I do talk some about current events matching up to Biblical events with some at church, but usually only in general terms. Mostly looking for like minded people.

    Probably 4 households know that I do put things up for times to come. One is my daughter and her sons. Her boyfriend knows some about it, generally, but since they are not married, he’s never actually seen it. 2 families have been involved in discussions and some joint preps. Only with one, is it a full blown discussion/mutual assistance; and even that takes 2 different approaches. We are, unfortunately, too far for mutual support once things go bad.

  8. grandma bear says:

    I am afraid a good many in our small community know or know someone who does know. It is my fault I thought I was helping them by sharing my passion and knowledge. All it has done is make them aware where the beans are stored. I think the frustrating part is they think we have so much food stored when in reality it maybe close to a year of lean eats for two people but not for many more. They just do not get how much food they do eat. If I had to do it all over again I would not share my passion and let them figure it out for themselves. It did not accomplish my goal and in the process shot myself in the foot so to speak.

    • Anonamo Also says:

      grandma bear,
      This is where you come across someone who needs and you have to say…I’m sorry we’re on a fixed income..
      .(.and almost every one is on a budget, so it is fixed). We are finding it increasingly difficult to make ends meet… (also true) . If it is someone who you believe truly has a need…I bought a bag of beans and rice, if you really need it, I have that I can give you.Don’t offer anything else! Not TP, Not dish washing soap, not an extra trip to the store because they wrecked the car.(.If they want to ride when I am going that is ok,) but I don’t have extra money to drive 10 miles,to get a juice for a spoiled brat that won’t drink water.. I asked this lady, what happens if your check doesn’t come or your EBT card doesn’t work? And advised her to change her family’s food choices from quick fix to sit down meals. She said …” that what Mama has been telling me”. I gave her two easy to prepare meals from basic supplies and suggested she cook each once a week, to begin changing her family dynamics. I asked her” if your Mom could not afford to feed her family, how do you think , anyone else would be able to in an emergency?” Whose responsibility is it to make sure your babies have food. I told her, when you get ready to talk specifics, I am sure your Mom would be a good resource for information.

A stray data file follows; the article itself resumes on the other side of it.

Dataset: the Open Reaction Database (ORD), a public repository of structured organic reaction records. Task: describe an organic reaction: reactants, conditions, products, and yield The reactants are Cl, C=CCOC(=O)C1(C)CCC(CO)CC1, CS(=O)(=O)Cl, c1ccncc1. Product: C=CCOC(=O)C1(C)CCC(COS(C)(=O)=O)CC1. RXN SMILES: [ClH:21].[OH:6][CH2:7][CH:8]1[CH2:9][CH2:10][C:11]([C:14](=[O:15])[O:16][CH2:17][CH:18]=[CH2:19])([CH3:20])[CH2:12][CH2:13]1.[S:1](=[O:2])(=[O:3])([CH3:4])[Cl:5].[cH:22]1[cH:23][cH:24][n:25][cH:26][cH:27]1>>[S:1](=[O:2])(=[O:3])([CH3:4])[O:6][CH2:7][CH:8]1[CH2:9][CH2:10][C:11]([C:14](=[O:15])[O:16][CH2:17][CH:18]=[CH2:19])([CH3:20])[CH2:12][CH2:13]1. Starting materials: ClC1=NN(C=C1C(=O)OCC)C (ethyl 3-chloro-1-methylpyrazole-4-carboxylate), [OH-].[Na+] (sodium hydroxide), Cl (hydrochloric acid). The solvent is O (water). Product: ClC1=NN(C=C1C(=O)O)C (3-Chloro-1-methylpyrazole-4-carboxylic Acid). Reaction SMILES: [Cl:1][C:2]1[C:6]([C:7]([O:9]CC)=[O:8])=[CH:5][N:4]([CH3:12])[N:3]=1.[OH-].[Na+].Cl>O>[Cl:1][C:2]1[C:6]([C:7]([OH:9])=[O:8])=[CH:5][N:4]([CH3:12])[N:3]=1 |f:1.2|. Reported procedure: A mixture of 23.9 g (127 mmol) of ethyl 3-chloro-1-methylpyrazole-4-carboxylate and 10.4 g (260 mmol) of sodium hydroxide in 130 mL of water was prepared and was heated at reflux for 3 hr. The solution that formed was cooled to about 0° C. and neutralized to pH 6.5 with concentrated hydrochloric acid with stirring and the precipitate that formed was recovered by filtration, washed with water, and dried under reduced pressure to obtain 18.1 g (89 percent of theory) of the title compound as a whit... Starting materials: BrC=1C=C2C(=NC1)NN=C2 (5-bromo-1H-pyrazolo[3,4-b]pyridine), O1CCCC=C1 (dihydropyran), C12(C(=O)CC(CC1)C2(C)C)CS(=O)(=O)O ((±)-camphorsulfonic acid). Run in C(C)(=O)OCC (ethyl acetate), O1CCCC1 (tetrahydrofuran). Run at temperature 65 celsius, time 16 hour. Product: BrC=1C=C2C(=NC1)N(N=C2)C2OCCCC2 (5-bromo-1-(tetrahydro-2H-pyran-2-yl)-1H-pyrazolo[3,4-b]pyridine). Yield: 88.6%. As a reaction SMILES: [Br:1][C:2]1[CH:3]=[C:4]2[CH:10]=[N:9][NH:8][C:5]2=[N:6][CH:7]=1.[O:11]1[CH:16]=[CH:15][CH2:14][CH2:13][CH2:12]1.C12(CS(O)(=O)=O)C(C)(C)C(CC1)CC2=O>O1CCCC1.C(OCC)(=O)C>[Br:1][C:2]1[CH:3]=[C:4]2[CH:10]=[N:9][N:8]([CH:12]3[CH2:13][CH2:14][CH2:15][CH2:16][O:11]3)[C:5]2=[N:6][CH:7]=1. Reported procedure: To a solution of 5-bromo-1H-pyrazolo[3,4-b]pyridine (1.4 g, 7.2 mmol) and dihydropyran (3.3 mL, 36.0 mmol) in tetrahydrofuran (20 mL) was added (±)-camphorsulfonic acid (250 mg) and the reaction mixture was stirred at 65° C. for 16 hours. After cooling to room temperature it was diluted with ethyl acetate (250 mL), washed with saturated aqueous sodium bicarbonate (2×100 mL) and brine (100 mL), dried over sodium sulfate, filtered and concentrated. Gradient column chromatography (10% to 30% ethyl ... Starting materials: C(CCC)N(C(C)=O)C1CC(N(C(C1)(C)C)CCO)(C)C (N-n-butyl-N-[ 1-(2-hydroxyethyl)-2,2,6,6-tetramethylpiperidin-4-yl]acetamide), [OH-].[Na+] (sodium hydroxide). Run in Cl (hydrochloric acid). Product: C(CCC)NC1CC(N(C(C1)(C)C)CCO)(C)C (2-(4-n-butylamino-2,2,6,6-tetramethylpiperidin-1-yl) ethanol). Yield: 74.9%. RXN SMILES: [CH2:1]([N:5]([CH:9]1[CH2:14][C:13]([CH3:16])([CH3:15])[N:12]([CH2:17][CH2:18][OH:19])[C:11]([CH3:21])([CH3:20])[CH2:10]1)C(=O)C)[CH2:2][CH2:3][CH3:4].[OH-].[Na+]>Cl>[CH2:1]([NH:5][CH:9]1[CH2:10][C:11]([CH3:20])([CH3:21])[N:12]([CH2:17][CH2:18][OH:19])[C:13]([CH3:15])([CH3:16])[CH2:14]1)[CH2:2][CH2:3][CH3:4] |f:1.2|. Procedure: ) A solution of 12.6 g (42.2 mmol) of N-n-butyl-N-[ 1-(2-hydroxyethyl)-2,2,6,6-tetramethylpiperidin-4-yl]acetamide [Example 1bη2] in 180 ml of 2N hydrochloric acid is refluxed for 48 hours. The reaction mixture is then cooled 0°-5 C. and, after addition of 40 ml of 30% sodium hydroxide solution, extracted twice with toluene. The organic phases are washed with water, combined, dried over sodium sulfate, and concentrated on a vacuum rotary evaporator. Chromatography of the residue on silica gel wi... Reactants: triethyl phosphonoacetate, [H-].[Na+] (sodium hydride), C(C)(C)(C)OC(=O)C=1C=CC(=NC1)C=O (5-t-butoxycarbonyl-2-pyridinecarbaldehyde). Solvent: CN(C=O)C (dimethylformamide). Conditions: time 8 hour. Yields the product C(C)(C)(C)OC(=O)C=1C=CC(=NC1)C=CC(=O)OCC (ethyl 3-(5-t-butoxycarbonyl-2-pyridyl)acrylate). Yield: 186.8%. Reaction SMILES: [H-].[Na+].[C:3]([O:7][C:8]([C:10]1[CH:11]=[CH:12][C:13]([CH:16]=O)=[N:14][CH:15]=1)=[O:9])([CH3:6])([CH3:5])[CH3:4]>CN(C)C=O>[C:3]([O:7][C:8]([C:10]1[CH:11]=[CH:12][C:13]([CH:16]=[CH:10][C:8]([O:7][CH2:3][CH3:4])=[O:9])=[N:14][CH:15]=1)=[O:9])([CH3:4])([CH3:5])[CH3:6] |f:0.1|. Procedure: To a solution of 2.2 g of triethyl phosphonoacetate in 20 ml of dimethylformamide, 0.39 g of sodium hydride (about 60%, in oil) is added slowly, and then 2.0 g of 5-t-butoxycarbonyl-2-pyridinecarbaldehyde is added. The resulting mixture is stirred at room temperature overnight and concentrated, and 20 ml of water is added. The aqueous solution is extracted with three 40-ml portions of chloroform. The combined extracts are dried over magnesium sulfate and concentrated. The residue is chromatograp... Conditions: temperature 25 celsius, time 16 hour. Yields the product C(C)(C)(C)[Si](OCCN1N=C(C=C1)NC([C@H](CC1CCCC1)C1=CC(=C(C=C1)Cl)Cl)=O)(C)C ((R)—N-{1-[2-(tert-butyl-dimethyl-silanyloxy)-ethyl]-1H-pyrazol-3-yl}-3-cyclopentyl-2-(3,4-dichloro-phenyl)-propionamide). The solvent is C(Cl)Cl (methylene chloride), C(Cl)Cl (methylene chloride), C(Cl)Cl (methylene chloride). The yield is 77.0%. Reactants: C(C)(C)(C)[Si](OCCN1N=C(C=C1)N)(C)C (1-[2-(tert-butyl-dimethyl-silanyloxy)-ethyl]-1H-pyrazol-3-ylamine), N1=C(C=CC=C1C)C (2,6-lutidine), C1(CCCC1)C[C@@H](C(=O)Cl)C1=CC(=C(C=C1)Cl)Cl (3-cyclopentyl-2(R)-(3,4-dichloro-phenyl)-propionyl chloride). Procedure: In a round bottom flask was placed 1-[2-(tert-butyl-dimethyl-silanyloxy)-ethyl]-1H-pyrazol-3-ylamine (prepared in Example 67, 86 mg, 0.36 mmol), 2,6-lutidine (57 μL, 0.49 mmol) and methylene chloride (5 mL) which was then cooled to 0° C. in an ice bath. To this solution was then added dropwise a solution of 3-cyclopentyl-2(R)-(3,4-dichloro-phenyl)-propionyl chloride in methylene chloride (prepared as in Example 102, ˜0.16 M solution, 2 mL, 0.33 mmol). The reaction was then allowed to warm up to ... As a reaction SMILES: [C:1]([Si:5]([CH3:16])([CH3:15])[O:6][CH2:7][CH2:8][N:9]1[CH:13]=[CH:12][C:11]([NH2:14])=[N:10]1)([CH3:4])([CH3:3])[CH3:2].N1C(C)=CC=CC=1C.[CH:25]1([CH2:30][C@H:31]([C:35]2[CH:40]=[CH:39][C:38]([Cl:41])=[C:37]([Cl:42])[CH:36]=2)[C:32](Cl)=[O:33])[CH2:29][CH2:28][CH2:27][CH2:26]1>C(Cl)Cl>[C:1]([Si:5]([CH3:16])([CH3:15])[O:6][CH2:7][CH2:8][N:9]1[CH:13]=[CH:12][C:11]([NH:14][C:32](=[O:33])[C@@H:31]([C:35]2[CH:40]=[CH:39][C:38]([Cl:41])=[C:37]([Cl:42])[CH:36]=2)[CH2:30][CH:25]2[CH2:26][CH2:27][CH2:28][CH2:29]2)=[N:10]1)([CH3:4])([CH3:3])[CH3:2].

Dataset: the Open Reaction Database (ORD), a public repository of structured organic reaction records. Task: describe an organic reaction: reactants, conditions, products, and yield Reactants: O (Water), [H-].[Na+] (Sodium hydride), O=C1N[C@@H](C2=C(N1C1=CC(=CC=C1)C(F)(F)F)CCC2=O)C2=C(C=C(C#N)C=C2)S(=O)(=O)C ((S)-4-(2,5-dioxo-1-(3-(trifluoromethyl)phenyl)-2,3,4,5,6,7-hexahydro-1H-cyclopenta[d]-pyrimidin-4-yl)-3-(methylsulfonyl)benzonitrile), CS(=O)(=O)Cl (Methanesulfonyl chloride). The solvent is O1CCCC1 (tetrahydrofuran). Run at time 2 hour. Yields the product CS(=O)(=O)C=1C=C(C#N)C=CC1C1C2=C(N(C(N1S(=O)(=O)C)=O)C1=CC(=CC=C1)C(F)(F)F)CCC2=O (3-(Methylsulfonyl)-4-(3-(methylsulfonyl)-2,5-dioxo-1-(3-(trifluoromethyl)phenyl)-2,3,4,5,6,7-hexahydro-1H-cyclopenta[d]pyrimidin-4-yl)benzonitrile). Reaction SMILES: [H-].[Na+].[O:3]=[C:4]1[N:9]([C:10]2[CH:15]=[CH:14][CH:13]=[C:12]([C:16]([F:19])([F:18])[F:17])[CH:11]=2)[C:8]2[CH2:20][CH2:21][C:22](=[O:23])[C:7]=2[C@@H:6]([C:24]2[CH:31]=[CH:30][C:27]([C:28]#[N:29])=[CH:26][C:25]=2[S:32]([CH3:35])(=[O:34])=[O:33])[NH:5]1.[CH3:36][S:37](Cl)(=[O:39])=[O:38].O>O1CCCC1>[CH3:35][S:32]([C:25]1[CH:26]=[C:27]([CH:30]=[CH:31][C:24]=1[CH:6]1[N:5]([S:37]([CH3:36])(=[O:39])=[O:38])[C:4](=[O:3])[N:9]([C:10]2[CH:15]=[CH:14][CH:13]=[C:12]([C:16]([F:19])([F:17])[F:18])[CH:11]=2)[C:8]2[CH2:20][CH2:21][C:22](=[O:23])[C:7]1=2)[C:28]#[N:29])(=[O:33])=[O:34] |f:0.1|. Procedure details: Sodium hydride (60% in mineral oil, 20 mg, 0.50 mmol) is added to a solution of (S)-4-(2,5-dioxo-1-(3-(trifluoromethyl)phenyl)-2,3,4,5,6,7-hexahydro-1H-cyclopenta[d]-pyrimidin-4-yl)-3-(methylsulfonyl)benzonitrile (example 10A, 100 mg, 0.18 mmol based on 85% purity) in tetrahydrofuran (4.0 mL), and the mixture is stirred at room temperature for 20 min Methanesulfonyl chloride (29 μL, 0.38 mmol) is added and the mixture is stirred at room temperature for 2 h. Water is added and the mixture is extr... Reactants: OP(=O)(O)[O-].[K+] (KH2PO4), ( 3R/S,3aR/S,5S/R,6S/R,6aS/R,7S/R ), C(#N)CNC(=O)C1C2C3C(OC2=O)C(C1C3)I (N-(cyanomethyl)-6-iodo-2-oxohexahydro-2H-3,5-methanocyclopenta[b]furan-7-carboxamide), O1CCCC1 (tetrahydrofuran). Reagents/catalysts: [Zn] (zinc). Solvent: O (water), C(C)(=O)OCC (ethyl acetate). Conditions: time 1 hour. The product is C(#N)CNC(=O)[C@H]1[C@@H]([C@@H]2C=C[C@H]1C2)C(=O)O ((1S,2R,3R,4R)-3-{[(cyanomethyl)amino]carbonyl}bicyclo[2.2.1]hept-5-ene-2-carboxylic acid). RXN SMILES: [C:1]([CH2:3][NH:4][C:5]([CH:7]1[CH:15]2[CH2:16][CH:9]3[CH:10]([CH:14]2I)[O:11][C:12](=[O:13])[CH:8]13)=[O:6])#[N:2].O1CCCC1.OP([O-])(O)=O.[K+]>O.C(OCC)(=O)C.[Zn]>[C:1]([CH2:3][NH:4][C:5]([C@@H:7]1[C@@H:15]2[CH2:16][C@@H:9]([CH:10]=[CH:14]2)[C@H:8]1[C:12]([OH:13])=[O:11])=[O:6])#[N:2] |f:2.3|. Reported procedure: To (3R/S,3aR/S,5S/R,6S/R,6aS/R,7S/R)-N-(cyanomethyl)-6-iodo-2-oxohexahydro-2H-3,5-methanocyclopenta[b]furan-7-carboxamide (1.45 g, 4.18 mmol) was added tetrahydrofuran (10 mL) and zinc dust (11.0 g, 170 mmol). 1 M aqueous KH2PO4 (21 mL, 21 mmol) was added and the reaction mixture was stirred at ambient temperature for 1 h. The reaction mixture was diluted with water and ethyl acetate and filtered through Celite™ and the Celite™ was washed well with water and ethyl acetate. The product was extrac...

I found that I had become too liberal with asssistance, in some instances, just increasing dependency. Those people don’t come back now.

      • grandma bear says:

        Thank you for the kind words and advice. I will be more careful with whom if any I share with. You are right it is their choice not mine to take care of themselves or not.

  9. Quite a few know but then I teach classes from time to time.

    • PrepperDoc says:

      I’m with you.

      Some trusted folks at my office know a tiny bit about my preparedness — I’ve taught courses on investing and emphasized being prepared for anything, including EMP. We have a small group of somewhat-kindred souls and they know more than most, but I never quite divulge all the details.

      I’ve taught more than a dozen people how to reload, and half a dozen at my office have a firearm as a result of going shooting with me. Others have gunsafes to keep their kids safe. I have 27 signed up for a radio course….

      What I find is that you can tell people that stuff could happen — but they NEVER think that through to the obvious conclusions. They never think about community defense, perimeter obstacles, killing zones, powder storage…..so they never realize just how prepared a “prepared” person really is. They just have some ethereal idea that so-and-so has some stuff stored up. When some say they will head my way, I simply say, “the password –yell it loud–is, “I HAVE A YEARS’ WORTH OF FOOD!!!” — and they get the polite message that not everyone will be welcome. My goal has been to encourage others to become better prepared for natural disasters, etc….out of Christlike concern — and I think it has succeeded to some extent.

      What they do with my encouragement is their problem…..they would never make it to my house if things really got bad….

  10. I’m Mormon. People know I have a little food, but do not know how much. And I’m going to keep it that way.
    Once I tried to tell people about food storage but they just said ” oh, I know you’re a Mormon” So I become a storer not a speaker.

  11. Not a single person in my town knows what I have. My children do and that is it. They all live out of town. I made a list of where all my stocks are buried off site (and on site), with a map and precise directions. Only my oldest daughter has it.

    As I have said before, I never shop at the same hour, nor take the same cab driver or bus schedule. I also shop at 2-4 different stores for things like water and bulk items. My stock answer if anyone asks is ….”I am stocking up for a long winter”. And…if asked about all the water I buy…..”have you tasted our water?…it sucks”. And it really does.

    I’m just the old, semi-recluse lady. I like it that way. 🙂

  12. I started storing extra stuff after we were stuck in our house for a week with no electricity or phone service of any kind. I preached to friends and family about how hard it was to not be prepared and how much better freeze dried food is than it used to be (and its good for years so it can’t hurt) and got only eye rolls. I quit preaching. None of them have any idea of how much I have put away and I hope it stays that way. That I’m good for a week, everyone assumes. That I’m good for much longer than that is something I no longer feel the need to share. That I was a “prepper” even I didn’t know until coming across sites like this recently. 🙂